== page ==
Is Blockchain threat or opportunity for banks involved in supply chain finance? How does Standard Chartered Bank use the new technology?

Will banks benefit from Blockchain?

Blockchain Technology

The future of cryptocurrency and whether it can substitute traditional currencies is still uncertain; however substantial investments are made to exploit opportunities around bitcoin. As of today November 18th, Bitcoin is trading at its high above $750.

Bitcoin relies on Blockchain technology that comprises three main components: a network of computers, a network protocol and a consensus mechanism. The key point of the technology is that there is no central authority that ensures the validity of the transaction. In the traditional setting, clearing house would serve as a centralized ledger to clear the transaction, while blockchain relies on the entire network to approve the transaction. The system works as follows:

Source: Santander InnoVentures Oliver Wayman & Anthemis Partners

Blockchain technology is directly threatening clearing house and depositary institutions, which are important capital markets participants. However, blockchain has a potential to disrupt many other areas of financial services, one of which is supply chain finance. First, let’s overview how traditional supply chain finance work.

Supply Chain Finance

Supply chain contains multiple participants engaged in producing, purchasing, manufacturing and distributing products or services. The graph below shows simple representation of the supply chain:

Source: Southwest Tech

At each level of the supply chain, participants need cash in different ways: suppliers need to pay for raw materials, manufacturers need to pay for inputs, etc. Rounds of negotiations take place among each parties to achieve better terms in order to reduce costs and manage working capital.

Banks are involved in these transactions as third-parties to remove the payment risk and the supply risk over the trade cycle, as well as provide financing when such needs arise across the entire supply chain. The process becomes more complex when the transactions are cross boarder and parties have to assume foreign counterparty risks. In such cases, multiple financial institutions are involved to distribute risks and make trade happen.

There are multiple financial instruments used in supply chain finance, some of the most popular ones are: letter of credit, standby, performance and advance payment guarantees, documentary collection, factoring (invoice financing), open account payment, supplier financing, etc. The differences lie in the distribution of risks and timing of the payments, as well as other terms of the agreement among participants. Letter of Credit is used for about 11% – 15% of trade transactions globally accounting for over a trillion US dollars volume per year. The mechanics of letter of credit is below:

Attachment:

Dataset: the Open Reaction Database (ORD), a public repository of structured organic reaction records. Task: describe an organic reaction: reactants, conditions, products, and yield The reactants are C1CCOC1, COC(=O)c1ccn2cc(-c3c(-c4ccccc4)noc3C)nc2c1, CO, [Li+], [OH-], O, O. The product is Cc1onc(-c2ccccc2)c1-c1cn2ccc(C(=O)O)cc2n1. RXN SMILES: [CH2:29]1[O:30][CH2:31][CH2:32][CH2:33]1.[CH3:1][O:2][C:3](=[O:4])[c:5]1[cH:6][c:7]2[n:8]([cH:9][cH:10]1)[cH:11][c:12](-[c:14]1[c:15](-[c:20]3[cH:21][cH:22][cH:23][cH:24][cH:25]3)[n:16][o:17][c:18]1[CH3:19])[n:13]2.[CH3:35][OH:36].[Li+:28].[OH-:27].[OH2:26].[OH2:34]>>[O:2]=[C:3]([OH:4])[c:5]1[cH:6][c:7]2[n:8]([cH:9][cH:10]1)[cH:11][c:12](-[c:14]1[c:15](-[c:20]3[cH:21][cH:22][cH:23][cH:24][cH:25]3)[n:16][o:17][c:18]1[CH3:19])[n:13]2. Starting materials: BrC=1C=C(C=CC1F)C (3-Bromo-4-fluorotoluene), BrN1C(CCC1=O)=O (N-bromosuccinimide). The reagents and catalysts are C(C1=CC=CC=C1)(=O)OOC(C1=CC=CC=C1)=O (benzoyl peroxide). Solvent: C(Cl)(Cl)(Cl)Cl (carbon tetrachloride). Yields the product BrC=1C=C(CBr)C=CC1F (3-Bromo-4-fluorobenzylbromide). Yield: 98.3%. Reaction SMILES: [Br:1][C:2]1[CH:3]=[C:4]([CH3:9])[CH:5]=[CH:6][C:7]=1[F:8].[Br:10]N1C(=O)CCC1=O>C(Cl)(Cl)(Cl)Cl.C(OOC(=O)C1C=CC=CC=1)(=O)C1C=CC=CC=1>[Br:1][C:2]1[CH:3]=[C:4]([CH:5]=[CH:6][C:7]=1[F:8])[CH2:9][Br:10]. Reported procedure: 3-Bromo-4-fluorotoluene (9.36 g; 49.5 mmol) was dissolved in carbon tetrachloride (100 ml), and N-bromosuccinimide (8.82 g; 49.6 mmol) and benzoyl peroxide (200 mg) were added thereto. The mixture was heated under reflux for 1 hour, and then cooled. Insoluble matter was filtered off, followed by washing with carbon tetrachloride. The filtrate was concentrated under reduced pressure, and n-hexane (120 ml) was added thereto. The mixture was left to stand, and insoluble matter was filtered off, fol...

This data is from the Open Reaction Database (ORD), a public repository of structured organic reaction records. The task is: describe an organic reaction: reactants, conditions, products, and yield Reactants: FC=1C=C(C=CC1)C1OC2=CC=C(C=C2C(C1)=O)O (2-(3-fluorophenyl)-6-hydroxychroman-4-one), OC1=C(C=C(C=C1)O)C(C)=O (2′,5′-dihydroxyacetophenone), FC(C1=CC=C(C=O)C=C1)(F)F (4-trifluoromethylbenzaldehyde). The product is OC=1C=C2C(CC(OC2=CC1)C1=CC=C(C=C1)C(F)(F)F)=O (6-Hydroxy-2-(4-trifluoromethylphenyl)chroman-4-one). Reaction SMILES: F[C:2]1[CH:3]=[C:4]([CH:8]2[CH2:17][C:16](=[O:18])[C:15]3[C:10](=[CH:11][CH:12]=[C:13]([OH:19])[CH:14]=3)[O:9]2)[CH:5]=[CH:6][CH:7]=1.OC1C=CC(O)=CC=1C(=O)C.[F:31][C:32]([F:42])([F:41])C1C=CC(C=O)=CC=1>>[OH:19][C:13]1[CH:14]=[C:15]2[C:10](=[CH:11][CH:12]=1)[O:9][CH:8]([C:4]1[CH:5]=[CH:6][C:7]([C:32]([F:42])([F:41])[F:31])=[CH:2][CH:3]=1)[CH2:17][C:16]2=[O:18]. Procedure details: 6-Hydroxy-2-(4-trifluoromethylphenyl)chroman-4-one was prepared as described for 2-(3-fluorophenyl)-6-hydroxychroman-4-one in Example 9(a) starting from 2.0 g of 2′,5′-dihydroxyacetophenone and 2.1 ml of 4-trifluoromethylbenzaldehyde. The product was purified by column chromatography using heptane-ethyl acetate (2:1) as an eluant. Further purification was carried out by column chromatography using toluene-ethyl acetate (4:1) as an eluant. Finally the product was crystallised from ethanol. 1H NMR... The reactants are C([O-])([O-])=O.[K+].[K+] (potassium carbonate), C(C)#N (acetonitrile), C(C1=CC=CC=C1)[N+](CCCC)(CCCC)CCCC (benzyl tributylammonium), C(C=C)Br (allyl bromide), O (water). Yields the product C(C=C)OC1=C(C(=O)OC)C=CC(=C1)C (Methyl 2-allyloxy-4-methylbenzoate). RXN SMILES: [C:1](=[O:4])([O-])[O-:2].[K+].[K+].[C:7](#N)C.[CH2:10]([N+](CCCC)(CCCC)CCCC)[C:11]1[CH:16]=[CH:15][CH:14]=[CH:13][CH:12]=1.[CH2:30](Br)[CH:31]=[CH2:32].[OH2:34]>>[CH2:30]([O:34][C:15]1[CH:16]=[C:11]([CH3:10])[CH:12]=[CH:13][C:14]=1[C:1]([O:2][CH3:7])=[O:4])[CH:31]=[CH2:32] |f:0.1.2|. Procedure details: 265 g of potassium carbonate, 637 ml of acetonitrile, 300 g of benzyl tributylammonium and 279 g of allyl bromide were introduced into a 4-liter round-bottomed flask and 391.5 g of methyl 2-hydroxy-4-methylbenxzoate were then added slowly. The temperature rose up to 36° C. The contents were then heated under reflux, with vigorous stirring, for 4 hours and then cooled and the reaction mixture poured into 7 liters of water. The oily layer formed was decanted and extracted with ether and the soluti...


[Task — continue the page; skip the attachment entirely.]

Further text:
As shown above, there are various forms of document presentations involved in the process. And the example above shows transaction between one buyer and one seller. How many documents exchange hands among multiple buyers and sellers across the entire supply chain? How can banks use blockchain technology to optimize the supply chain finance? Is blockchain threat or opportunity?

Standard Chartered Bank

Standard Chartered is a British multinational bank headquartered in London. The bank is actively involved in financing international trade and supply chain.

Standard Chartered has recently been involved in a large scale warehouse financing in metal industry, which resulted in huge losses. A warehouse company committed fraud and used the same stockpiles as a collateral in multiple banks to draw loans as part of the invoice financing transaction. As a result, Standard Chartered had to write-off $193 million to account for the loss.

Following the recent case, Standard Chartered has partnered with a bank in Singapore to develop blockchain-based trade finance platform. With the new platform, parties will rely on open source, consensus based protocol to executive trade finance transactions.

Is this a solution?

Supply chain financing is a documentary business. According to the Trade Finance Analytics, the financier needs the following tools for the effective execution:

  • control of the use of funds, goods and sources of repayments
  • visibility to monitor the transaction
  • security over goods and receivables

Blockchain technology provides opportunity to address all the above challenges, therefore new platform seems to be a good solution to avoid similar losses incurred earlier by Standard Chartered.

The question remains: if all transactions are recorded on a public ledger, will this cannibalize some of the businesses banks currently do? Why can’t corporates set up its own blockchain platform in future and execute certain transactions without banks’ engagement?